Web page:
Search our Blog

Search our Blog

Friday, June 12, 2020

“Lean on Me” in This Time of Uncertainty

It’s hard to believe that it’s been just a few short months since the coronavirus claimed its first life here in our great nation.  It seems much longer, doesn’t it?  Since then, we have been bombarded with a lot of negative news, and through this experience we have become self-taught epidemiology “experts”. We are learning a lot of new medical terminology: acronyms like PPE (personal protective equipment), and words like asymptomatic (not showing symptoms), as we drink from a fire hose of information about this pandemic.

Bob Roth
Make no mistake, COVID-19 is serious, with the elderly being the most vulnerable.  With all the uncertainty in the world due to this virus, there is no better time  to show the world the power of our great nation, and that power lies with us, the people of the United States of America.

For some of us, a stay at home mandate offers a great opportunity to get closer to our family members, partners and roommates.  However, for many  that are living alone, a time like this  can make for an extremely lonely existence.  Did you know that approximately 33% of our elderly population (65+) lives home alone?  According to Joseph Coughlin and the MIT Age Lab this number may eclipse the 50% mark over the next 15 years.  Loneliness is a significant challenge with this pandemic, and with our older adult population this can be extremely dangerous.  How do we keep them engaged? How do we ensure they are getting what they need?   The Centers for Disease Control and Prevention (CDC) urges that we all practice self-isolation and social distancing to protect ourselves.  However, the same isolation that could save the elderly from coronavirus could also have a dramatically negative effect.  A 2015 study found that prolonged isolation can have the same impact as smoking 15 cigarettes a day.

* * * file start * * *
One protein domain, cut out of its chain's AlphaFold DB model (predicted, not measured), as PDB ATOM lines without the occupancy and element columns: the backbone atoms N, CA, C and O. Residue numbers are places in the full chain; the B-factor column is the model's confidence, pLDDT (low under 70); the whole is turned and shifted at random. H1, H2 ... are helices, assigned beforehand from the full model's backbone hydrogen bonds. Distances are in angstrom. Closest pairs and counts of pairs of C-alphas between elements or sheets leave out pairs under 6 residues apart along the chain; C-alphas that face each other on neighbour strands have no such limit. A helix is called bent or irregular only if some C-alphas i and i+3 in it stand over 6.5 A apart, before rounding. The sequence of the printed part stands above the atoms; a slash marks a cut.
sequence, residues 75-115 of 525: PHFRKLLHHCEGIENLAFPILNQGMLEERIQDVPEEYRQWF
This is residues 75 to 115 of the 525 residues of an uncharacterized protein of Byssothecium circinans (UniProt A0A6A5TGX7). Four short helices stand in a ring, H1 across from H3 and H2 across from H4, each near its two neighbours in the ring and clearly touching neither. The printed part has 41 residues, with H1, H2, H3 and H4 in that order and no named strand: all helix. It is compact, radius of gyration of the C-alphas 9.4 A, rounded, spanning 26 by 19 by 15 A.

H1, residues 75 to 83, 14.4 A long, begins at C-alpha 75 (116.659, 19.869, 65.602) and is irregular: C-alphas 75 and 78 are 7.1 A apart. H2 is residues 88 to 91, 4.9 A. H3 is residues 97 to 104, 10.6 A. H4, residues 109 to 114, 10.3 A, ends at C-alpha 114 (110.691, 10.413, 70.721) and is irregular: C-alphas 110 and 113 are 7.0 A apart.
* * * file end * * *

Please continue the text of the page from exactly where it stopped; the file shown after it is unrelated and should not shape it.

The emphasis for social distancing should be centered on the word “social.”  How do we keep our aging loved ones engaged?  So many are feeling socially disconnected.

Here are 9 things you can do to keep your aging loved ones, neighbors and friends from feeling  isolated.
  1. Help with keeping them socially engaged
    Check in  regularly. If they are comfortable using technology, you can video conference with Facetime or Zoom, or simply send text messages and emails.  Sometimes nothing beats the old-fashioned practice of picking up the phone and giving them a call.  If you’re cooking, make a little extra and offer a dish to them; put it in a disposable container, use a disinfectant wipe to sanitize the outside of the container, and leave a thoughtful note.
  2. Help with food and essentials
    Lots of nonperishable items have disappeared from stores, especially hand sanitizers and toilet paper. Consider shopping for them while doing your own, or help them set up a revolving delivery from the grocery store.
  3. Help with medications
    Offer to pick up prescriptions or  set up ongoing delivery. In some cases you can order prescriptions in 90-day quantities to eliminate the need to worry about running out.  Many of our seniors have trouble remembering to take medications; you can ask the pharmacy to pre-package medications in blister packs with designations for morning and evening. You can also call to remind them to take their medications.
  4. Help with health care appointments
    It is amazing how many medical practices have embraced the use of either phone or video conference appointments (telehealth). This is a safe way to visit your doctor during the pandemic. If  you are a family member or have power of attorney for medical decision-making, you could also participate in these appointments. Should the older person urgently need an in-person evaluation, phone ahead for them, report symptoms and ask for instructions as to next steps.